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IFTF's Adoptable Technology Archive

An announcement went up last week on the IFTF blog. You may already have seen it, but it's important and I want to talk about it some more.

[...] While we wish we could take over and maintain software projects, we just don’t have the resources right now. What we can do instead is act as social matchmakers and try to connect projects with volunteers.

Toward this end, we’re establishing a new project called the IFTF Adoptable Technology Archive.

The IFTF Adoptable Technology Archive will be a public archive of adoptable technology on GitHub. If someone owns a project that needs a new owner, they can put it on a free and open-source software license (we favor the MIT license) and pass it over to us, and we’ll put it up on the archive. The benefit of using our archive (instead of putting it up on GitHub as an individual) is that it will be visible under the IFTF “adopt me!” umbrella. This will create a place where developers can go and see all submitted IF projects in need of adoption, while abandoned projects benefit from the related publicity. We’ll also announce all new additions to the archive via our social media channels.

(-- announcement, Feb 14, IFTF blog)

(The Adoptable Technology home page now exists!)

One of the unfortunate truths of the hobbyist IF field is that most of our open-source projects have lost momentum since the late 1990s. There are a couple of reasons for this. A cohort of fans who grew up with Infocom became energetic 20-somethings with lots of free time, but are now 40-somethings with families, mortgages, or other such temporal entanglements. Also, the IF field has become more diverse. When everybody was playing Z-machine games, there were lots of people working on Z-machine interpreters! But the field has broadened.

There have also been many, many experimental IF projects that never went anywhere. Some of these can be found on the IF Archive, or even on GitHub. But if you don't know they exist, they might as well have vanished.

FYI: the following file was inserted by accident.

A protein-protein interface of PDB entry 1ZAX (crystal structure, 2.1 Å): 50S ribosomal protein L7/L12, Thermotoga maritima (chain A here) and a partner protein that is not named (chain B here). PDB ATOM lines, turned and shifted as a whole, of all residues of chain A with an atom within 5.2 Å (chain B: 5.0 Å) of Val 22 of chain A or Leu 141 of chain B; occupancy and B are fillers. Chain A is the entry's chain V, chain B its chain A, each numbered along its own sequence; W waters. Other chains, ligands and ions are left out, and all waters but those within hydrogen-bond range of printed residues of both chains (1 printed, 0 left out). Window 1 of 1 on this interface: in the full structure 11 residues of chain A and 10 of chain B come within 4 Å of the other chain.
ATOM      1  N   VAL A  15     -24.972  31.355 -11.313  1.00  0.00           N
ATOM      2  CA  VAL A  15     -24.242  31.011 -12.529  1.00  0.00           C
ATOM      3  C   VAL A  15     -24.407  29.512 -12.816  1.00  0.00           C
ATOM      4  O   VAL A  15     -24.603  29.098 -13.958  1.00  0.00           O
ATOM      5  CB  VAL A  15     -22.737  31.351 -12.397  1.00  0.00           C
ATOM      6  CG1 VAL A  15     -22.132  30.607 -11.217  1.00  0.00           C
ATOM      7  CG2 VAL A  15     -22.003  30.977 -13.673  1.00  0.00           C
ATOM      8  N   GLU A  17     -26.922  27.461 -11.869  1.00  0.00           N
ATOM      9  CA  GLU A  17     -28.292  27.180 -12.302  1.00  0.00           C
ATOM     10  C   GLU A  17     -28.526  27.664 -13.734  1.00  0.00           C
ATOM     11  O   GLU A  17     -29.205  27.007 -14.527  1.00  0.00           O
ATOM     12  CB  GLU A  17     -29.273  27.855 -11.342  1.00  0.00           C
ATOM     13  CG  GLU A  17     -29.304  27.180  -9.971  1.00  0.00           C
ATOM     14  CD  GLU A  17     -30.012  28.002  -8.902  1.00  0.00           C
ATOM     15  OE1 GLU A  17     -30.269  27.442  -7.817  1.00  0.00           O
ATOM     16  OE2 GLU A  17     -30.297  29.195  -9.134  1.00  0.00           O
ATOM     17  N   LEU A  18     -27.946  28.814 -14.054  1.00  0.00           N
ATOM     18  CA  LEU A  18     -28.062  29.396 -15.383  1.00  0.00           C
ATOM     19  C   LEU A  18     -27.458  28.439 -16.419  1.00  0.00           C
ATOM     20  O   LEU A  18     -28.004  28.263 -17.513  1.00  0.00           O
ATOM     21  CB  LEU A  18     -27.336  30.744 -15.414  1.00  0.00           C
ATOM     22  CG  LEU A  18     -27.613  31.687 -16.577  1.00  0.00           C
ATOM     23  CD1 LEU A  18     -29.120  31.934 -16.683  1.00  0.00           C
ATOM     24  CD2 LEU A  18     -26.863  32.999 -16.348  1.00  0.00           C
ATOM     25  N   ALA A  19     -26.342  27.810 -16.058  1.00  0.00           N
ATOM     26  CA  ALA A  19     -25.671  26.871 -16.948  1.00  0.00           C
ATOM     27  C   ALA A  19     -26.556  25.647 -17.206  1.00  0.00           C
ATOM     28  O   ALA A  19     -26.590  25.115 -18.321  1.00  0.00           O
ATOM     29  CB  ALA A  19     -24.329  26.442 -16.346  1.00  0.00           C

The Adoptable Technology project is our first small step towards saving these projects. As the announcement says, we don't (yet) have the resources to actively maintain them. Instead, we can put them into a sort of showcase (a GitHub organization). This has two incremental benefits:

  • Onlookers can see the list of projects in the collection. They are, at minimum, no longer invisible.
  • If someone wants to pick up a stalled or abandoned IF project, they have a list of possibilities to compare.

To be sure, not every stalled or abandoned IF project needs to be in the collection. We're not pushing this as a panacea! Nor have we committed ourselves to filling it up. An IF project maintainer may just be looking to recruit volunteers, or to hand the project off in some other way.

Quest is an example from a couple of months ago. They spread the word that they were looking for new maintainers, and they were able to find people that suited their needs. We're happy to help pass along such requests from anyone in the IF field.

But if a project really loses all support, we've got a place for it that will help avoid total invisibility. That's what the Adoptable Technology collection is. It's currently empty except for a README. Perhaps it will remain so for a while. But it's our small step.

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The Interactive Fiction Technology Foundation: a new nonprofit

Here's something new!

Today we are announcing the Interactive Fiction Technology Foundation (IFTF), a new 501(c)(3) nonprofit organization dedicated to supporting the software and services that underlie modern IF.

The web site (iftechfoundation.org) has all the information. But the quick overview goes like this:

For the past 25-ish years, IF has been primarily a free hobby supported by free-time volunteers. This is great; it's organized around a community (or communities) rather than being pinned to one company's fate. But it's also a weakness. People's free time varies. Services and tools go unmaintained.

The goal of IFTF is to support these efforts; to provide an umbrella organization that can manage projects when the original creator doesn't want to; and to be a visible donation point for benefactors who want to support IF.

(To be clear, IFTF does not plan to directly support creators or become a paying market for IF. The "technology" in the title means tools, services, and web sites.)

Our first project involves assuming stewardship of IFComp, lending the event (and its website) the legal and financial backing of a formal organization. Jmac will still be in charge of IFComp, but he will now do it wearing an IFTF hat. And IFComp will now (through the parent organization) own its own web-site code and copyrights and so on.

Our plans for the near future include support for Twine and doing a study on accessibility of existing IF tools. Beyond that, well, we'll have to see how much money comes in.

Who are we? A bunch of IF fans, authors, and people generally known in the community:

  • Chris Klimas (Twine, Blue Chairs)
  • Flourish Klink (Muggle Studies)
  • Jason McIntosh (IFComp, The Warbler's Nest)
  • Andrew Plotkin (Glulx, Hadean Lands)
  • Carolyn VanEseltine (ParserComp, Ollie Ollie Oxen Free)

We also have a large advisory committee drawn from across the various IF worlds.

I could burble on about this project, because we've been swinging at it for several months and the ideas are flowing rapidly. But today's the day we announce it, so I'll stand back and let the news percolate.

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